As Dr. King has already explained, tokenism has historically enabled complacent white Americans to take merely symbolic steps toward racial equality without actually doing anything to genuinely achieve that equality. After the Birmingham movement, however, white moderates saw that such methods of avoiding the issue would no longer stand. In other words, the direct-action campaign forced white America to finally confront its own complacency.
Dr. King points out that, although many people view the movement as something that has burdened the nation, the truth is that Black activists are actually helping the country as a whole. The entire nation was built upon the horrific genocide of the Native American population—a terrible and immoral blunder. By pushing the country toward racial equality, then, Black activists force the nation to finally confront the atrociously “racist ideology” that has long tarnished its legacy. The fight for racial equality, Dr. King argues, is a fight that will improve the nation as a whole.
Dr. King sees the push for equality as something that extends beyond the Black community. By reminding readers that the entire United States was founded on the horrific treatment of Native Americans, he emphasizes the country’s desperate need to address its ugly history. And though the horrible genocide of the Native American population has already taken place, it’s not too late to—at the very least—stop using the same “racist ideology” that led to such genocidal behavior in the first place.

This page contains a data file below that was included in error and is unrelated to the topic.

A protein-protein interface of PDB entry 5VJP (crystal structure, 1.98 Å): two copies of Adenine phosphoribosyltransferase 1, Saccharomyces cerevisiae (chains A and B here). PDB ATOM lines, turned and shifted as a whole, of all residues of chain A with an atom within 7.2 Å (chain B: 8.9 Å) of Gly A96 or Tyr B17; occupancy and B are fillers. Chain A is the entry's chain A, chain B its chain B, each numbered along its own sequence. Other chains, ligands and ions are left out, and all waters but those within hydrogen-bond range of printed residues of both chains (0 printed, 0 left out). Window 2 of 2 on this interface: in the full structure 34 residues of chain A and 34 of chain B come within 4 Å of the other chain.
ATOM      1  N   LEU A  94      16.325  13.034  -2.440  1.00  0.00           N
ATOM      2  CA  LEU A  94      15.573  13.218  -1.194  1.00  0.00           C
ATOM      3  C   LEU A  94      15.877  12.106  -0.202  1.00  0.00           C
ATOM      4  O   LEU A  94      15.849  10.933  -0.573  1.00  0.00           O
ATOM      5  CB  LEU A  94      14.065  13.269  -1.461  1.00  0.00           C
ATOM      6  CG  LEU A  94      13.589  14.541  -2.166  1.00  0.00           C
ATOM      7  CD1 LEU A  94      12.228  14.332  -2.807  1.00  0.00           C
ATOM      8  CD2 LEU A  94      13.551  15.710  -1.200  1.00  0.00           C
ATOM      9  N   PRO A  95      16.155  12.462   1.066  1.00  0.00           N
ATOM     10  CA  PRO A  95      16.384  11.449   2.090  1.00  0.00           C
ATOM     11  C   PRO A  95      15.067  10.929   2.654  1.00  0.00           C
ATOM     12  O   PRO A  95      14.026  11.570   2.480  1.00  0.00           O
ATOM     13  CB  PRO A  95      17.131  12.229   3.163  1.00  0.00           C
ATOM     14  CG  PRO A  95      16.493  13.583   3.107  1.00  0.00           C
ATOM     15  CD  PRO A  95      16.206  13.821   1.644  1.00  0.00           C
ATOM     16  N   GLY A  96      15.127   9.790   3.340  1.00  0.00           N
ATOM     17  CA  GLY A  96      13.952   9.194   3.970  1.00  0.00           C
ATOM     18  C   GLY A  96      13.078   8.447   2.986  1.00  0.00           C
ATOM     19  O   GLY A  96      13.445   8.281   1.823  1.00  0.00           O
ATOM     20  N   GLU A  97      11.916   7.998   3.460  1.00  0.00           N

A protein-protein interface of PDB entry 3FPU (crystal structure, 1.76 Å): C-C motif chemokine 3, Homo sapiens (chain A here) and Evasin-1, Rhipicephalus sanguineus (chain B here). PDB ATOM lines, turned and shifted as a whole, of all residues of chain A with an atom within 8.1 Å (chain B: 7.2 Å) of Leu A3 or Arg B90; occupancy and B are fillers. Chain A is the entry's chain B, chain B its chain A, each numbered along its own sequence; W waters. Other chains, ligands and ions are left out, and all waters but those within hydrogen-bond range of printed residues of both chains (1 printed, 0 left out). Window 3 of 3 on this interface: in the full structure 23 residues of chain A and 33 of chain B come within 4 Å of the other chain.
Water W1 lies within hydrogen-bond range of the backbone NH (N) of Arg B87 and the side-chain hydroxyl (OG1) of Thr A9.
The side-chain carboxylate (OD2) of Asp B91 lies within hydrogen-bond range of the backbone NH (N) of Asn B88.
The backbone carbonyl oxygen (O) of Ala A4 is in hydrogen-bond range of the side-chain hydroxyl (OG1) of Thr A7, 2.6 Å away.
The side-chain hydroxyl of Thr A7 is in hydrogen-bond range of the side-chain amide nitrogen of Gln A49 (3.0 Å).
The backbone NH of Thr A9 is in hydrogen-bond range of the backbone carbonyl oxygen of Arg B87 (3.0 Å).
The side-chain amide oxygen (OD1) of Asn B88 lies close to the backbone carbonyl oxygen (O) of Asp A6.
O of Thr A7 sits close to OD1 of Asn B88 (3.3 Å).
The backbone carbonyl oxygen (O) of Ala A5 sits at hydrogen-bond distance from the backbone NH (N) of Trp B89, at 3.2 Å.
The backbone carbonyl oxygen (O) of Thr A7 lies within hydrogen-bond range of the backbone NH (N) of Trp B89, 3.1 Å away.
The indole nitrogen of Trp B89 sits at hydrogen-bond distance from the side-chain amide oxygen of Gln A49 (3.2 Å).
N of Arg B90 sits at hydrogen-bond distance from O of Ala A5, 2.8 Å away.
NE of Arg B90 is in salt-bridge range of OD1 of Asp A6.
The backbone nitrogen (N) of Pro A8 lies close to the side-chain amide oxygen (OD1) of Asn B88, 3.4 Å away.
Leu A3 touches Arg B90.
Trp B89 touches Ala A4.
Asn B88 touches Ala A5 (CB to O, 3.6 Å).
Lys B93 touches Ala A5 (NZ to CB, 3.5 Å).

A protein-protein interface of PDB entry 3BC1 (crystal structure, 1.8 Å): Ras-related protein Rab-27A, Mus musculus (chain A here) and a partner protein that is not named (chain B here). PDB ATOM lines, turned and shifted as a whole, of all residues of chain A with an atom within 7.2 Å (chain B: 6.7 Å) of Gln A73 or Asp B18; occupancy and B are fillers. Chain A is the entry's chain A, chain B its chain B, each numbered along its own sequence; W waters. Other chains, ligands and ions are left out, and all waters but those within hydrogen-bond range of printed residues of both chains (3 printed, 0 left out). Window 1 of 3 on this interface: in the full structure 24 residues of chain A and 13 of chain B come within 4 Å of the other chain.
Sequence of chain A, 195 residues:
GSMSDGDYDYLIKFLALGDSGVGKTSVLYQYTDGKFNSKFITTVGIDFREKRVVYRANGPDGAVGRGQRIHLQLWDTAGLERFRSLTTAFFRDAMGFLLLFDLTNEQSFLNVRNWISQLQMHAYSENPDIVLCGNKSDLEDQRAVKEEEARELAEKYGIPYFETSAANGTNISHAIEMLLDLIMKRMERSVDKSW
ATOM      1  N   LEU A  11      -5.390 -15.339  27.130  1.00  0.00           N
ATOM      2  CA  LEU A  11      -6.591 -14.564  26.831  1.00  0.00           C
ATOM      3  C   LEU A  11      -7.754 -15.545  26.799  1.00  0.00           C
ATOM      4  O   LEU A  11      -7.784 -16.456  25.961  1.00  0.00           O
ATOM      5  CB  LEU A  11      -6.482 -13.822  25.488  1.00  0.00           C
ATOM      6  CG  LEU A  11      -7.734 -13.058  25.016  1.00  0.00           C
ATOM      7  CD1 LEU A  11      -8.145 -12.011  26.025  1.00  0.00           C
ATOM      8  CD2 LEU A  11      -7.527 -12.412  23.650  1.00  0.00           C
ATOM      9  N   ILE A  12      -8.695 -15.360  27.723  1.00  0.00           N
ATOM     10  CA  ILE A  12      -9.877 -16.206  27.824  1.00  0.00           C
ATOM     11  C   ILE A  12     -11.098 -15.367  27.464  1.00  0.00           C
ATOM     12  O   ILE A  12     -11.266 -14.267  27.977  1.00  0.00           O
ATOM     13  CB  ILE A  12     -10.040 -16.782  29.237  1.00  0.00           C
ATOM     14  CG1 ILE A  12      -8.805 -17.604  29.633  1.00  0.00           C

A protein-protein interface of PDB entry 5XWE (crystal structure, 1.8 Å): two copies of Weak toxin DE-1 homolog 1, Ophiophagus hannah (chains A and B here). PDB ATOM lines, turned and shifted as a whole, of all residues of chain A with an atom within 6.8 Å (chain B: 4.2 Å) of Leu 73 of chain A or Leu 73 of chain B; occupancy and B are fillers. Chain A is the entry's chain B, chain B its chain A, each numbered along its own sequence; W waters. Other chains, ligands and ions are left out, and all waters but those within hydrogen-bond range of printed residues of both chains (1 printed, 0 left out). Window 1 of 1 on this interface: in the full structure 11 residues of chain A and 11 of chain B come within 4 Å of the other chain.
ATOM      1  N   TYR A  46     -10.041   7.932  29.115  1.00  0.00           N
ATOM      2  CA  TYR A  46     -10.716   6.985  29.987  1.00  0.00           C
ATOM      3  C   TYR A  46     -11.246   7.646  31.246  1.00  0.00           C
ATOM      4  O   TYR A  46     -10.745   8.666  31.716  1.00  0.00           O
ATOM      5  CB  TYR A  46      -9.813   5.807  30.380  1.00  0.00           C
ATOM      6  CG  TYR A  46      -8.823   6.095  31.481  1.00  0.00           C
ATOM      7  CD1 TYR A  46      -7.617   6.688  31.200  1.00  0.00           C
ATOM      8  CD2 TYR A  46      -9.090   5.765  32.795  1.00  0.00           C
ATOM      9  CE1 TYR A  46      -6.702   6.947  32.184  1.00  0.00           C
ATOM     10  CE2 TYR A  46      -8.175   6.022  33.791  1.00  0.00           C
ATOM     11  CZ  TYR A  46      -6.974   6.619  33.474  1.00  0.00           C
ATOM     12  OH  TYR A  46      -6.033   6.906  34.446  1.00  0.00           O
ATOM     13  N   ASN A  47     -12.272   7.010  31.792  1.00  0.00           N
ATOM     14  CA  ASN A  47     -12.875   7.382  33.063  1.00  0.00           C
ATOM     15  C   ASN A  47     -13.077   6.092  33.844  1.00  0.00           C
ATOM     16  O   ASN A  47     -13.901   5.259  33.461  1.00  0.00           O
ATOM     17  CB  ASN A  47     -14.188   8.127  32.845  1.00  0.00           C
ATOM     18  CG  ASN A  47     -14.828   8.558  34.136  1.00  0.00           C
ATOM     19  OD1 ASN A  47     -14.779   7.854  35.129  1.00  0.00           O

After the significant events that took place in the summer of 1963, civil rights leaders felt that there should be some sort of “climax.” Consequently, they organized the March on Washington, which brought almost 250,000 people to the nation’s capital in a grand push for racial equality. Some Black leaders were skeptical of the idea, fearing that any outbreak of violence would set the movement back. But others—like Dr. King—had faith in the Black community to gather peacefully and make an honorable stand for freedom.
The March on Washington was one of the biggest events in the civil rights movement, attracting attention from across the nation. It was yet another nonviolent way of highlighting the urgent need for racial equality, meaning that it emerged from the very same kind of strategic thinking that drove the Birmingham campaign.
One testament to the headway the Black community made in 1963 was the fact that major media outlets gave fair and supportive coverage to the March on Washington. Normally, Dr. King notes, the media misrepresented Black people and demonized their efforts to bring about racial equality. Now, though, the media responded favorably to the March on Washington, allowing millions of white Americans to finally view Black citizens in a positive light—something that challenged the negative stereotypes surrounding Black Americans.
The positive media coverage that the March on Washington received was significant because it was one of the first times that the civil rights movement wasn’t skewered in a public forum. Considering that the major news outlets were predominantly white organizations run by powerful white figures, it’s especially notable that the march received favorable coverage—a good sign of the change that was taking place in society as a whole.